communicate, listen and mobilise coalitions of citizens and professionals to achieve social goals.” For example, he suggests that we make healthcare more like education, deliberately aiming to raise the skills of the public through, for instance, courses or e-tutorials to support people with diabetes and dementia. According to this perspective, we need to identify new roles that staff will play in 21st century public and private services (“catalysers,” “navigators,” “brokers,” “storytellers,” “resource-weavers,” “activators”) as part of a process of supporting citizens to be co-authors of their own lives. Social workers should be trained in learning new methodologies of relational work. Supporting professionals in acquiring these skills and building effective relationships is a key challenge, but one which professional bodies, universities, and service providers are not yet well set up to meet. My relational perspective emphasises the need to share learning across welfare professionals and informal caregivers and to ensure that those engaged in relational services, such as health care assistants, social care workers, and classroom assistants, become keen on how to do a relational observation (O), a relational diagnosis (D), and a consequent relational guidance (G).
ODG systems are based on the sequence: relational observation (O) —> relational diagnosis (D) —» relational guide (G). The principles on which ODG systems operate are as follows: (i) it is a question of defining the social problem and its solution in terms of relationships (e.g. if the problem is unemployment, it is a question of defining it in terms of relationships and look for the solution in modifying the relationships that generate it); (ii) the relational guide consists in activating all those involved in the problem by building a social network between them, and then making them interact spontaneously, while a team coordinates the subjects so that the interactions are oriented to cooperate in order to produce relational goods (for more details, see Chapter 5 in Donati 2011a).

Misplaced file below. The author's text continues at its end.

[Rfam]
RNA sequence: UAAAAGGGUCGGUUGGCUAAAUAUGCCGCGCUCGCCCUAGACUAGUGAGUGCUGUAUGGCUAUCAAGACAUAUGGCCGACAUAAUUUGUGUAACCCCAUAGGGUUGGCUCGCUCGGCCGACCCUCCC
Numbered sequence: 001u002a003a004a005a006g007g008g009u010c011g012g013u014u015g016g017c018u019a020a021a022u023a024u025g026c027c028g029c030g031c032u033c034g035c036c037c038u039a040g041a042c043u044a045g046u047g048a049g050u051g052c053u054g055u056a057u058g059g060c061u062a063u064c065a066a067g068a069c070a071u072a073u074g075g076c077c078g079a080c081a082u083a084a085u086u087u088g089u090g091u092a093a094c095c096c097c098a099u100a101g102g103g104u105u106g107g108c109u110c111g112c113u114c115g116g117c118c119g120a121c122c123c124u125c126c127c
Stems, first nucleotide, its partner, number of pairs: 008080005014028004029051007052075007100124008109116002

The agency is made by all the parties, as in an orchestra or a sports team, where everyone follows a cooperative standard that is used to continually regenerate a non-hierarchical and non-individualistic social structure and consequently modifies the behaviour of the individual subjects, who are driven to generate relational goods.